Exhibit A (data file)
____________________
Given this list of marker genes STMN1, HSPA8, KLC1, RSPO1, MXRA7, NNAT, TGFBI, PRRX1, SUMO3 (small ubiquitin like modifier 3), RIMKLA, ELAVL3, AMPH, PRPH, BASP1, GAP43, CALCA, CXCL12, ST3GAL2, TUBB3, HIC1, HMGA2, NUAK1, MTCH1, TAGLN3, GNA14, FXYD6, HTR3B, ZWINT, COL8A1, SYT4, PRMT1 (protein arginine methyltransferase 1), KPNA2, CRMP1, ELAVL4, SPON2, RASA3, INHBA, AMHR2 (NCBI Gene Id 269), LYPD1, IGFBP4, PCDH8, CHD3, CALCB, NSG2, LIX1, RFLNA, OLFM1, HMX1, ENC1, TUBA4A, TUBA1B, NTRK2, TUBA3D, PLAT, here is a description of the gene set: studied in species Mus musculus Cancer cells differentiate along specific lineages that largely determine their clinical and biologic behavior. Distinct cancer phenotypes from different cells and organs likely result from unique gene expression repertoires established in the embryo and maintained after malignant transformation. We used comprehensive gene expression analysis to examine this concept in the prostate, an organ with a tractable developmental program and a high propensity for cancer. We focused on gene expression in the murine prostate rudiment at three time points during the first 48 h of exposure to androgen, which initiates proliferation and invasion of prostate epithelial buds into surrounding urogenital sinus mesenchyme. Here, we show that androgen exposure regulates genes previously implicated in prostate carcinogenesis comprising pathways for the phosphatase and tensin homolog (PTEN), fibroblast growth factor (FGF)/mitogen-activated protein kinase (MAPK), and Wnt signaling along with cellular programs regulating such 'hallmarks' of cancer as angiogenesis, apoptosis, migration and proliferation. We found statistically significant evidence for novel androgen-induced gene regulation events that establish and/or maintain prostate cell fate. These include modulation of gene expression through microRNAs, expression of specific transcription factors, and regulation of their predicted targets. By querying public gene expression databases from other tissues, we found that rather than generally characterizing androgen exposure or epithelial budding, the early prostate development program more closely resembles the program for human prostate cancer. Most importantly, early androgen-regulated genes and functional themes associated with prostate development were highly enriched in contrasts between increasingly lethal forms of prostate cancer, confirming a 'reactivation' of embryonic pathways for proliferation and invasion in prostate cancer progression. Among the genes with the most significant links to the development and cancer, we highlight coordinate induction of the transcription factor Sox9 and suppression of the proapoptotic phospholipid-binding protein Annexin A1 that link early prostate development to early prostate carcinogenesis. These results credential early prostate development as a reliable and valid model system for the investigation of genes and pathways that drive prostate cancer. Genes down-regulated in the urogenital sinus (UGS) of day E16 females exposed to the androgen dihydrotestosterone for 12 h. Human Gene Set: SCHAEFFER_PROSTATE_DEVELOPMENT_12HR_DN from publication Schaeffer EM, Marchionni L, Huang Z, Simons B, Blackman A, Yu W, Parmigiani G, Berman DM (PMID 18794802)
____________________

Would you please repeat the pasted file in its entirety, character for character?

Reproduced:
Given this list of marker genes STMN1, HSPA8, KLC1, RSPO1, MXRA7, NNAT, TGFBI, PRRX1, SUMO3 (small ubiquitin like modifier 3), RIMKLA, ELAVL3, AMPH, PRPH, BASP1, GAP43, CALCA, CXCL12, ST3GAL2, TUBB3, HIC1, HMGA2, NUAK1, MTCH1, TAGLN3, GNA14, FXYD6, HTR3B, ZWINT, COL8A1, SYT4, PRMT1 (protein arginine methyltransferase 1), KPNA2, CRMP1, ELAVL4, SPON2, RASA3, INHBA, AMHR2 (NCBI Gene Id 269), LYPD1, IGFBP4, PCDH8, CHD3, CALCB, NSG2, LIX1, RFLNA, OLFM1, HMX1, ENC1, TUBA4A, TUBA1B, NTRK2, TUBA3D, PLAT, here is a description of the gene set: studied in species Mus musculus Cancer cells differentiate along specific lineages that largely determine their clinical and biologic behavior. Distinct cancer phenotypes from different cells and organs likely result from unique gene expression repertoires established in the embryo and maintained after malignant transformation. We used comprehensive gene expression analysis to examine this concept in the prostate, an organ with a tractable developmental program and a high propensity for cancer. We focused on gene expression in the murine prostate rudiment at three time points during the first 48 h of exposure to androgen, which initiates proliferation and invasion of prostate epithelial buds into surrounding urogenital sinus mesenchyme. Here, we show that androgen exposure regulates genes previously implicated in prostate carcinogenesis comprising pathways for the phosphatase and tensin homolog (PTEN), fibroblast growth factor (FGF)/mitogen-activated protein kinase (MAPK), and Wnt signaling along with cellular programs regulating such 'hallmarks' of cancer as angiogenesis, apoptosis, migration and proliferation. We found statistically significant evidence for novel androgen-induced gene regulation events that establish and/or maintain prostate cell fate. These include modulation of gene expression through microRNAs, expression of specific transcription factors, and regulation of their predicted targets. By querying public gene expression databases from other tissues, we found that rather than generally characterizing androgen exposure or epithelial budding, the early prostate development program more closely resembles the program for human prostate cancer. Most importantly, early androgen-regulated genes and functional themes associated with prostate development were highly enriched in contrasts between increasingly lethal forms of prostate cancer, confirming a 'reactivation' of embryonic pathways for proliferation and invasion in prostate cancer progression. Among the genes with the most significant links to the development and cancer, we highlight coordinate induction of the transcription factor Sox9 and suppression of the proapoptotic phospholipid-binding protein Annexin A1 that link early prostate development to early prostate carcinogenesis. These results credential early prostate development as a reliable and valid model system for the investigation of genes and pathways that drive prostate cancer. Genes down-regulated in the urogenital sinus (UGS) of day E16 females exposed to the androgen dihydrotestosterone for 12 h. Human Gene Set: SCHAEFFER_PROSTATE_DEVELOPMENT_12HR_DN from publication Schaeffer EM, Marchionni L, Huang Z, Simons B, Blackman A, Yu W, Parmigiani G, Berman DM (PMID 18794802)